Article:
The new-old Joffrey Ballet of Chicago arrived looking youthful and revitalized Wednesday for 10 performances of “The Nutcracker” at the Dorothy Chandler Pavilion.
The formerly bicoastal company, once resident at the Music Center, has recently struggled through financial and personnel crises, pared down its roster, brought in some new dancers and moved to the Windy City from the Big Apple. Which is business as all-too-usual, unfortunately, in this precarious age of American dance.
The warmth and affection that greeted the mix of familiar and new faces when the curtain went up on Oliver Smith’s Victorian parlor set went beyond mere delight in the holiday favorite ballet, however. Los Angeles knows how to recognize and honor a survivor.
But this was no exercise in nostalgia. In addition to recaps by fine veterans, there was a fresh energy onstage. Particularly striking in this regard was the work of the women’s corps in company director Gerald Arpino’s hectic choreography for the “Waltz of the Snowflakes” and the “Waltz of the Flowers.” Rarely have these dances looked so clear, unified and sensible in effects. Unfortunately, the men’s corps did not dance quite at this level, but the impact wasn’t greatly lessened.
Rita Martinez repeated her warm and spontaneous delight as Clara in her appearances with the Joffrey here last year, and Adam Sklute again struggled to camouflage his youthful vigor in an uncomfortably oversized performance of Drosselmeyer.
New to Los Angeles, but not new to the role, Lorena Feijoo made a lyric Sugar Plum Fairy, more romantic than classical, dancing the adagio in the pas de deux at a dangerously slow tempo, but whisking through her series of turns in the coda.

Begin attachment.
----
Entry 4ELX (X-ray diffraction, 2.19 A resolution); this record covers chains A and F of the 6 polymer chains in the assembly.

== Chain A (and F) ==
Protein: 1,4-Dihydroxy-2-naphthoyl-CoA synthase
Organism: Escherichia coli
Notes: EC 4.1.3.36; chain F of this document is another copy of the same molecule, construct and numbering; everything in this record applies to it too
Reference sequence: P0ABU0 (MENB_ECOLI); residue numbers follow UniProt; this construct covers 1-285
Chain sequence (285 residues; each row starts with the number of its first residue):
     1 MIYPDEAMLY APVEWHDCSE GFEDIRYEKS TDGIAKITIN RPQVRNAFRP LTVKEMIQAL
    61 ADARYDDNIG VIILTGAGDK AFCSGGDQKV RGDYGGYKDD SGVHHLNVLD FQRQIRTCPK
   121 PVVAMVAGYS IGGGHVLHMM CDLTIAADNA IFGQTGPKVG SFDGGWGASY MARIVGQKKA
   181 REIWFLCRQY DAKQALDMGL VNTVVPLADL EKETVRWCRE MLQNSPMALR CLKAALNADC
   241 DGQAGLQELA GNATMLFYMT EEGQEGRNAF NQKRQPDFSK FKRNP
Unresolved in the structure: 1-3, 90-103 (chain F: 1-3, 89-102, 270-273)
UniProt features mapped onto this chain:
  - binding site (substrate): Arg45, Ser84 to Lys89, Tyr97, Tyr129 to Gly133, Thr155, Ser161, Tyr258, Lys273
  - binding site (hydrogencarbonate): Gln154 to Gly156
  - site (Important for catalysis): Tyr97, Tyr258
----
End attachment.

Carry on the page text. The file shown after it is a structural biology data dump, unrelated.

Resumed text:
She was partnered dutifully though attentively by David Paul Kierce (in the past he has been simply David Kierce), who remained earthbound and stiff in his solo opportunities.
Julie Janus and Tyler Walters brought reserve to Clara’s parents and elegance to the Snow Queen and Snow King, although the fog--which had crept in prematurely at the edges of the party--reached tutu level in this scene, obscuring much of the legwork.
As Fritz and the Snow Prince, Calvin Kitten inherited and bore proudly the mantle of the fondly remembered Edward Stierle, who died of complications of AIDS in 1991 at 23. Kitten overplayed the eager kid’s stuff in the party scene, but bounded and flew lightly through the snow and smeared only one landing. He reappeared with a poised, buoyant Cynthia Giannini in the Chinese dance.
Veteran Beatriz Rodriguez made a wickedly flirtatious Columbine to the alert and smitten Harlequin of Guillermo Leyva. In Act 2, she offered a secure and luxurious Spanish dance.
Maia Wilkins brought fresh vivacity to the Russian dance, with Leyva, Gregory Russell and Todd Stickney. Taren Kaschock, Nicole Marie Duffy and Sharon Lancaster made precise, sharp Marzipan Shepherdesses. Janus also was lithe and sinuous in the Arabian dance. Her effortful partner was Pierre Lockett.
Allan Lewis conducted with leisurely affection. The energy flagged a little in Act 2, partly because of the added and unnecessary musical introductions to each dance in the divertissement. Even so, Arpino has brought a Christmas treat to the City of the Angels.
* Joffrey Ballet, “The Nutcracker,” Dorothy Chandler Pavilion, Music Center, 135 N. Grand Ave., today through Wednesday at 8 p.m.; today, Saturday and Tuesday, 2 p.m. (No performances Sunday and Monday.) $15-$60. (213) 972-7211.